"We're all human, and we all struggle." But is it OK to ask for help?
Last week we heard a lot in the media about footballers speaking up about their mental health. Like Clarke Carlisle, for example, who survived a suicide attempt three years ago and last week stood by his former footballing teammate, Everton’s Aaron Lennon, who was sectioned.
Carlisle says: “Mental health strikes indiscriminately. No one individual is less susceptible than the next. We have to get our heads round that. Everyone is at risk from it, whether you’re a journalist, teacher, doctor, forensic psychiatrist, nurse, single mum, unemployed or a footballer. We’re all human and we all struggle. Being a professional footballer doesn’t make Aaron any less or any more of a human being than you or I.”
Perhaps you can relate to this? One in four people will have a mental health problem in any given year. So if you happen to be OK at the moment, perhaps a colleague, friend or family member isn't? Or perhaps you're NOT OK? You're feeling depressed, anxious or sad? You've thought about seeing a counsellor or psychotherapist but haven't quite taken the plunge?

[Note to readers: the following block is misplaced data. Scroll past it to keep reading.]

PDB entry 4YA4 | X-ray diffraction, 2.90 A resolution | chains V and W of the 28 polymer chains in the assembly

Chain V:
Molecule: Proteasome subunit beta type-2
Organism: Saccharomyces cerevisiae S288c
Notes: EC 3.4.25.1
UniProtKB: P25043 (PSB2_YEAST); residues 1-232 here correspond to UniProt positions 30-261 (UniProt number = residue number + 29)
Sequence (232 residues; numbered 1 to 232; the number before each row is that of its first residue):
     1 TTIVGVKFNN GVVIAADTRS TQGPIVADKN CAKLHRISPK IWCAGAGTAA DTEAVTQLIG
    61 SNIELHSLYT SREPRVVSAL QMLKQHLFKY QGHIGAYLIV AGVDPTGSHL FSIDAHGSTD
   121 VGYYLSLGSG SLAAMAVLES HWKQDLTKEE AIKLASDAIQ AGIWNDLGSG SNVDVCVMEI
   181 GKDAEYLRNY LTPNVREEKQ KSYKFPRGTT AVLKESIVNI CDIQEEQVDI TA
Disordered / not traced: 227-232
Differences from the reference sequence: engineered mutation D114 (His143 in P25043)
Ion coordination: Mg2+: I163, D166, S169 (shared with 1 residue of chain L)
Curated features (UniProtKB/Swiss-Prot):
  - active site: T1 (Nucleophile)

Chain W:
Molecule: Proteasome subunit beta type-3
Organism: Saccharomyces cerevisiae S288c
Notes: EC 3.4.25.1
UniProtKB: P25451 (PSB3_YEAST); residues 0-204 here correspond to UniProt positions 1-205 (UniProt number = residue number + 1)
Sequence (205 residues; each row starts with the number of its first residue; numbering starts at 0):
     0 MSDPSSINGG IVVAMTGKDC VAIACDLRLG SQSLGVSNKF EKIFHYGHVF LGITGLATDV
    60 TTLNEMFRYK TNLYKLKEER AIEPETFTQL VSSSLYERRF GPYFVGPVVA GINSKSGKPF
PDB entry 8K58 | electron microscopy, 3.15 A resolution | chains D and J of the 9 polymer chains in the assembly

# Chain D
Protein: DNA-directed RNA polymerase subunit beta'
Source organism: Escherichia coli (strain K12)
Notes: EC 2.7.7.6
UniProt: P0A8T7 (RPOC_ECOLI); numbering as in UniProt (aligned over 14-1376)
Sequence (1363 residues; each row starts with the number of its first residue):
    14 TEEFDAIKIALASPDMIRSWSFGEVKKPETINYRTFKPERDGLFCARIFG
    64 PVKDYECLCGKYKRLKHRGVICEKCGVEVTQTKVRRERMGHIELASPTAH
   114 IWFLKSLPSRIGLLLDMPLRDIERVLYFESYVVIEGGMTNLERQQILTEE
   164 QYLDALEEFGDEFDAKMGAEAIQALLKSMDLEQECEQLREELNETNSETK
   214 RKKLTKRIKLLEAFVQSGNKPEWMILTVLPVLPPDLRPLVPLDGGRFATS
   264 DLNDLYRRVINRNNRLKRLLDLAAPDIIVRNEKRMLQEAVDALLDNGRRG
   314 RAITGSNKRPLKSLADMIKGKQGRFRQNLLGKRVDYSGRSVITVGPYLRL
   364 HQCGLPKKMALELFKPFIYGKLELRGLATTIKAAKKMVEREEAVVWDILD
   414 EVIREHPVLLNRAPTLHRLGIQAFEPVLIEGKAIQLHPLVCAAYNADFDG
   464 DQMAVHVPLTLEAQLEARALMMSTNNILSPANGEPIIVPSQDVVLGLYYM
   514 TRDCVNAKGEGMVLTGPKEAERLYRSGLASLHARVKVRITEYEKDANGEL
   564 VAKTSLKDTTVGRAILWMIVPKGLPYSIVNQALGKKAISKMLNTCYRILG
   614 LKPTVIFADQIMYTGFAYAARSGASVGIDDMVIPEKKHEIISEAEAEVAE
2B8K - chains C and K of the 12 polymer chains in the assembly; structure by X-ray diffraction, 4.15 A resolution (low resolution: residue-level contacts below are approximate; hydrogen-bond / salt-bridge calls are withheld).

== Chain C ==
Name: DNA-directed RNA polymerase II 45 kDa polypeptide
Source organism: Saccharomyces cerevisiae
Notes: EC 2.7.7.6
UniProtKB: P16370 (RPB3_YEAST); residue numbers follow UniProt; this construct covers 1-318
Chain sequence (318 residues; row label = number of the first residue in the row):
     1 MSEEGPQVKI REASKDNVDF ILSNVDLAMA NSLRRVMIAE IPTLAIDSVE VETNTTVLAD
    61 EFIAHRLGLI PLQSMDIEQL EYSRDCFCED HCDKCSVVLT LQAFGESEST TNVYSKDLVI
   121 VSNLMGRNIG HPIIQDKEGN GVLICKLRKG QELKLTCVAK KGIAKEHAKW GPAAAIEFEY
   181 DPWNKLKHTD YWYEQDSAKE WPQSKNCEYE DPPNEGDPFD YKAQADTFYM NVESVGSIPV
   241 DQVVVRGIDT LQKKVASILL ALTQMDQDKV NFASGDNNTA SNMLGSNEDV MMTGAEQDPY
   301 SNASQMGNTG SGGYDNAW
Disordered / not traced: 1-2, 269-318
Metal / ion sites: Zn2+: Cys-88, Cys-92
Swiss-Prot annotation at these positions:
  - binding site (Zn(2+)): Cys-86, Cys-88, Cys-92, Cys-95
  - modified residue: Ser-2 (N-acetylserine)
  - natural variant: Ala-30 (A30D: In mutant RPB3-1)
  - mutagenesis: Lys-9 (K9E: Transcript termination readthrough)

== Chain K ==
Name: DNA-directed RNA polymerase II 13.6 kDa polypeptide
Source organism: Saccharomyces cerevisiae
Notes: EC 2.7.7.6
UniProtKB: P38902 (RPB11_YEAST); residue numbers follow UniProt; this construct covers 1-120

Chances are, seeing as you're already on this website, you're halfway there. This week is Mental Health Awareness Week. Perhaps this could be as good a time as any to step outside of your comfort zone and experience the support and relief that can come from therapy.
Yes, you might (probably will) feel vulnerable. But that's OK. When Carlisle made himself vulnerable last week, I think it demonstrated great strength. As he says, "we're all human, and we all struggle," and I believe it's absolutely OK to ask for help.